Flanagan favours return of Fine Gael-Labour coalition
Minister welcomes of Iranian nuclear plan which paves the way for lifting of sanctions
Minister for Foreign Affairs Charlie Flanagan has said his preference is for a Fine Gael-Labour coalition after the general election, but warned of a tough battle to make this happen.
Speaking at what is likely to be the final meeting of EU foreign affairs ministers in Brussels before the general election, Mr Flanagan said he was working towards the continuation of the current coalition framework.
“My preference is for the continuation of a Fine Gael-Labour government. We will be working towards that, but elections are tough, and anybody who says that any aspect of elections can be take for granted is entirely misplaced.”
Mr Flanagan said that he was fighting his eight general election.
“All elections are tough. This is going to be a very tough battle for the hearts and minds and I would ask people to become fully engaged in what is a really critical choice to be made by the Irish people over the next few weeks.”
He said the choice faced by the Irish electorate was “between certainty and stability on the one hand” and “uncertainty and chaos” on the other.
Speaking ahead of today’s EU foreign ministers meeting which is expected to be dominated by the situation in the Middle East, Mr Flanagan welcomed the implementation of the Iranian nuclear plan at the weekend which paved the way for the lifting of sanctions.
But he added the agreement was a “first step”, and “careful monitoring and ongoing verification” of the agreement needed to be continued.
“There needs to be careful monitoring and ongoing verification but the signals are very positive and I do believe it presents great opportunity for the type of engagement and dialogue that we haven’t seen in the past. It’s a first step.”
The EU has welcomed the lifting of sanctions against Iran, with the EU’s energy commissioner suggesting yesterday that EU officials may visit the Islamic republic as early as next month to explore possible energy links.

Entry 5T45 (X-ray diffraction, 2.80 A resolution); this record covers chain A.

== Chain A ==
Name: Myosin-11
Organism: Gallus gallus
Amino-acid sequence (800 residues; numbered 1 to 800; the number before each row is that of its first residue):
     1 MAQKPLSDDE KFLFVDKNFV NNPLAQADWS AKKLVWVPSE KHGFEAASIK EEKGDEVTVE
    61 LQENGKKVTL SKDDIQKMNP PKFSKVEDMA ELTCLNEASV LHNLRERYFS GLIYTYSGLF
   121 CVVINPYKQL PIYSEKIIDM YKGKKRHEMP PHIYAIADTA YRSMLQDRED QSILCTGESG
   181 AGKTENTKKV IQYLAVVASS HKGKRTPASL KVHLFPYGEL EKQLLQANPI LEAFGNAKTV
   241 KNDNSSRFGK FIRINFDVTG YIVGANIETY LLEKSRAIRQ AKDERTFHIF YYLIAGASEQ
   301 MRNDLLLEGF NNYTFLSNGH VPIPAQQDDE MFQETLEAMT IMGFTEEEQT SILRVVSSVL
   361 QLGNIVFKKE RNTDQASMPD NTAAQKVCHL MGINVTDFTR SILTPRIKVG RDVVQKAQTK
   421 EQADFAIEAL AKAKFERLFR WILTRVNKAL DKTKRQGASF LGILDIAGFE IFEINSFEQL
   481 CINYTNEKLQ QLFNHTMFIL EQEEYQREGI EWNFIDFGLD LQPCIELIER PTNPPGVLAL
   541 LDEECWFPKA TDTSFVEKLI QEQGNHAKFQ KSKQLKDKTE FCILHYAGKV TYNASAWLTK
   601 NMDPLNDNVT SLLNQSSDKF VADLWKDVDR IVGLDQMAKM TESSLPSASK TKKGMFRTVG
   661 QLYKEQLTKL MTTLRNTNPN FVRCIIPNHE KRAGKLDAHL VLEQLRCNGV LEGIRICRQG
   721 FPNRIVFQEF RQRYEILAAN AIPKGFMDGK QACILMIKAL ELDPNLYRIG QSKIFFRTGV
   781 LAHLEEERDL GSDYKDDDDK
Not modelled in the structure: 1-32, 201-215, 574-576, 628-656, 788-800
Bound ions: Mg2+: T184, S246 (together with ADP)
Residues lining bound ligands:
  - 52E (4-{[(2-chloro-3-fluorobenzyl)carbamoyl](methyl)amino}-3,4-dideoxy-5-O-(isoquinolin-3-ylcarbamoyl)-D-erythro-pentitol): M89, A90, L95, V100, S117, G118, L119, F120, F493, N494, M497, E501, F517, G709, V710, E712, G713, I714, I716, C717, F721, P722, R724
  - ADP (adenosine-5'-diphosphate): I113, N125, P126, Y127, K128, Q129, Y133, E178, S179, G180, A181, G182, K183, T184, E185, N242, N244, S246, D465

In a joint statement with Iranian foreign minister Javad Zarif over the weekend, the EU’s high representative for foreign affairs Federica Mogherini said the historic deal demonstrated that the most difficult issues could be solved by “political will, perseverance, and through multilateral diplomacy”.
“As Iran has fulfilled its commitments, today multilateral and national economic and financial sanctions related to Iran’s nuclear programme are lifted,” Ms Mogherini said.
“This is an encouraging and strong message that the international community must keep in mind in our efforts to make the world a safer place.”
The EU has been central to the Iranian nuclear talks since November 2013 when Ms Mogherini’s predecessor, Catherine Ashton, helped broker a deal with Iran.
Oil and gas
Under the deal, confirmed by UN officials on Saturday evening, the prohibition on financial transactions to and from Iran will be lifted, including the transfer of funds between individuals and financial institutions.
Trade in oil and gas between the EU and Iran will recommence, and sanctions relating to shipbuilding, aviation and insurance will be lifted.
About 300 Iranian individuals and companies have been taken off the sanctions list, though those on the terrorism-related sanctions list will still be outlawed.
Late last week the EU extended its suspension of sanctions against Iran by two weeks to allow time for the implementation of the agreement, which was signed on July 14th.”
The suggestion by EU climate and energy commissioner Miguel Arias Cañete that EU officials would travel to Iran next month to explore possible energy links is indicative of trade opportunities the thawing of relations may bring.
In particular, the EU is eager to lessen its dependence on Russian energy - especially gas, which accounts for 30 per cent of gas supply into the EU.
The EU is considering the possibility of sourcing more energy from Iran via the so-called southern gas corridor through southern Europe.
Mr Cañete said yesterday that trade in oil, gas and nuclear energy might be considered, as well as liquefied natural gas (LNG).
The EU has been forbidden to buy crude oil from Iran since 2012. Prior to sanctions, Iran, which holds the world’s fourth-largest proven oil reserves, supplied most of the huge European oil refineries.
According to Iran’s central bank, the lifting of sanctions will free up €30 billion (€27.5 billion) of foreign reserves, though the US estimates this figure to be higher.